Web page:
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Non Cash Expense

Updated on July 8, 2024
Article byWallstreetmojo Team
Edited byAaron Crowe
Reviewed byDheeraj Vaidya, CFA, FRM

Non-Cash Expense refers to those expenses reported in the company’s income statement for the period under consideration. Still, it does not relate to the cash, i.e., they are not paid in cash by the company and include expenses like depreciation, etc.

What is a Non-cash expense?

Non-cash expenses are expenses that are not related to cash. Even if they’re reported in the income statement, they have nothing to do with cash payments.

The most common non-cash expense is depreciation. If you have gone through a company’s financial statement, you would see that the depreciation is reported, but actually, there’s no cash payment.

For example, we can say that Tiny House Builders Inc. buys new equipment. They see that they need to charge $10,000 for depreciation. If they need to report the depreciation for the next ten years, they will report the depreciation for the equipment for the next ten years. But actually, there would be no cash payment.

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Why do non-cash expenses need to be recorded?

As per the accrual accounting, the items must be recorded whenever the transaction happens.

For example, when the sales are initiated, the sales should be recorded in the income statement irrespective of the money received. On the other hand, in cash accounting, the sales would be recorded only when the cash is being received.

And for the same reason, we need to record non-cash expenses even when the company doesn’t pay anything in cash.

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Non Cash Expense Video Explanation

List of Non-Cash Expense Examples

Let’s look at the most used non-cash expense examples below and understand how they work.

Non Cash Expense

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Source: Non Cash Expense (wallstreetmojo.com)

#1 – Depreciation:

A company needs to set aside a certain amount of wear and tear if it buys any machinery or asset. And that expense is recorded every year in the company’s income statement. This expense is called depreciation, and it is a non-cash expense. As mentioned earlier, depreciation is a non-cash expense.

ford-straight-line-method-of-depreciation

source: Ford SEC Filings

#2 – Amortization:

Amortization Expense is just like depreciation, but for the intangible, Let’s say that a company has built a patent by expending around $100,000. Now, if it lasts for ten years, then the company has to record the amortization expense of $10,000 each year as an amortization expense.

non cash expense - amazon

source: Amazon SEC Filings

#3 – Unrealized gains & unrealized losses:

These are two sides of the same coin. When an investor invests in investment and feels that it would earn them more profits in the future, we call it unrealized gains. There’s no cash profit. It’s just on the paper until the position is closed. On the other hand, the unrealized loss is also the same. But in this case, the investor feels that the investment will yield more future losses (but only on paper). Since these are not cash profits or losses, we will only consider them non-cash items (the unrealized loss can be termed a non-cash expense).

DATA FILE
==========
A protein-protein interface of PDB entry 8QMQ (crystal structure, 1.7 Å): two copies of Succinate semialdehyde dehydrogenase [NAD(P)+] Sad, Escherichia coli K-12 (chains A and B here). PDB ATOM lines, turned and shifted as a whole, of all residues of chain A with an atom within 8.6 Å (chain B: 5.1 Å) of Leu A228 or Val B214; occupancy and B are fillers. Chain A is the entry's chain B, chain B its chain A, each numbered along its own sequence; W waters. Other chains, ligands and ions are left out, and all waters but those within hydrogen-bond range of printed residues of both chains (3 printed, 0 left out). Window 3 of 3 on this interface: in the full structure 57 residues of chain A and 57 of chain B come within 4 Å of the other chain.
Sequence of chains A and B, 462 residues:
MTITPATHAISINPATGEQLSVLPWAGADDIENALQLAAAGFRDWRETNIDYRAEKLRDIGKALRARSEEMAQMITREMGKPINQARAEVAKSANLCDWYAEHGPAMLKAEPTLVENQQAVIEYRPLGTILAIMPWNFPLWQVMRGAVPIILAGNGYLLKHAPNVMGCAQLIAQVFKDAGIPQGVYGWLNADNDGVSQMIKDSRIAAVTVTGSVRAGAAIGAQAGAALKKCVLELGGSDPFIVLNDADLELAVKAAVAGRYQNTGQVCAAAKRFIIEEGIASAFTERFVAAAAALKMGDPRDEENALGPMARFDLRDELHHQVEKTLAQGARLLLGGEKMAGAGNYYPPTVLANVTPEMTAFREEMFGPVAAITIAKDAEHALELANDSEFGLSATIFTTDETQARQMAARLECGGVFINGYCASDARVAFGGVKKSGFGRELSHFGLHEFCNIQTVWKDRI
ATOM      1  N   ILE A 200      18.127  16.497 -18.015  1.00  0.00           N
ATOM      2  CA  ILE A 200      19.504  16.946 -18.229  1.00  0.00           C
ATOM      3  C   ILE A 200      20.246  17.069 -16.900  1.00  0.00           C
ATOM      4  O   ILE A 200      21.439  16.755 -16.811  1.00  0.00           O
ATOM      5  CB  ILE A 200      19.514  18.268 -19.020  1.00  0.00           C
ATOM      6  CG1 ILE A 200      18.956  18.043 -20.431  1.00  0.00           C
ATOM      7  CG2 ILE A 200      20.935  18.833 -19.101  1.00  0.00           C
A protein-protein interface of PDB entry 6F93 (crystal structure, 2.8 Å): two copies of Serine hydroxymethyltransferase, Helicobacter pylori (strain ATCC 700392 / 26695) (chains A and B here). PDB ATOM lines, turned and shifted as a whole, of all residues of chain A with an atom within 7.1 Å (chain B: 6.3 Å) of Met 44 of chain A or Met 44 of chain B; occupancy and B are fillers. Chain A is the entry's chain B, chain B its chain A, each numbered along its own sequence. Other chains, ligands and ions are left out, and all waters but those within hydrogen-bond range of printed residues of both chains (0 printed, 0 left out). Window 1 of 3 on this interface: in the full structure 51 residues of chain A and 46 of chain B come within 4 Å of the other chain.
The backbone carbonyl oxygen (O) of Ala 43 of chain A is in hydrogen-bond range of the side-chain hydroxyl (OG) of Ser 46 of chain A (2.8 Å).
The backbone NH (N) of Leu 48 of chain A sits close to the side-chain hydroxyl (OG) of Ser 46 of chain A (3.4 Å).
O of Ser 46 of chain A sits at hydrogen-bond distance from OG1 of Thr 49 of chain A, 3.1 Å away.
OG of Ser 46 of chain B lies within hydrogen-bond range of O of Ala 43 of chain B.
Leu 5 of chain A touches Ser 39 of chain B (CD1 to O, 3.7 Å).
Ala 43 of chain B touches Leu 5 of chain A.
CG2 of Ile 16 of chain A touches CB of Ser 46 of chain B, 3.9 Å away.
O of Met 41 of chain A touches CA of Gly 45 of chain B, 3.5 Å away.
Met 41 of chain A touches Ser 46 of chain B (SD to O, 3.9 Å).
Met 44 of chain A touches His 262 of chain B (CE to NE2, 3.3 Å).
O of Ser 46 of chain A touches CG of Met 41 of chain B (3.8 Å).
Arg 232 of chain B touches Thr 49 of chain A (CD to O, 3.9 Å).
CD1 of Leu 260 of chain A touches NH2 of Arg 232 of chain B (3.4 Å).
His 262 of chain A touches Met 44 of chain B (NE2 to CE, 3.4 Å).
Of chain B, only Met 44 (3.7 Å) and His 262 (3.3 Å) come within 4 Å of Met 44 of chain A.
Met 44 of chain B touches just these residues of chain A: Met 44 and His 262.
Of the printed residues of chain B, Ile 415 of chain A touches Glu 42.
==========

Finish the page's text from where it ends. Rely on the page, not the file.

non cash expense - unrealized gains losses

source: Amazon SEC Filings

#4 – Stock-based compensation:

Many companies pay their employees stock options. These stock options are included in the compensation package. These are not direct cash, but they’re the company shares. When a company doesn’t have enough cash to pay off its employees, they go for stock-based compensation. Even if the employees leave the organization; they can get full value out of their stock-based.

non cash expense - Stock based compensation

#5 – Provisions for future losses:

Companies often create provisions for expected losses. For example, if a company sells a portion of its total sales on credit, there’s always a chance it wouldn’t receive the whole amount in cash. Few customers may not pay at all, and the company would need to call them “bad debt.” Before the effect of “bad debt” hits the company, it wants to protect its interest. And that’s why they create “provisions for bad debt.” And this is one of the non-cash expenses because nothing goes out in cash.

Why are non-cash expenses adjusted for valuing a company?

When financial analysts look at the free cash flow of the company while conducting a discounted cash flow valuation method, noncash-expenses have no place in it. These non-cash expenses reduce the actual cash if they’re not adjusted.

That’s why these expenses are added back while calculating the firm’s free cash flow. Since the free cash flow of the firm states the business’s financial viability, we can’t include non-cash expenses.

Alibaba - FCFF Free Cash Flows

Conclusion

Non-cash expenses are useful when we record them in the income statement. Recording non-cash expenses allows us to find out the net income.

But the net income of a company isn’t always useful for investors. They want to know what the company’s actual worth is. That’s why we need to value a business. To value a business, we need to examine the cash flow of business. And while calculating the free cash flow, we will add the non-cash expenses to get the actual cash inflow/outflow.

This has been a guide to non-cash expenses and a list of non-cash expense examples. We also look at how non-cash expenses are recorded in the financial statements. You may also have a look at the following accounting tutorials –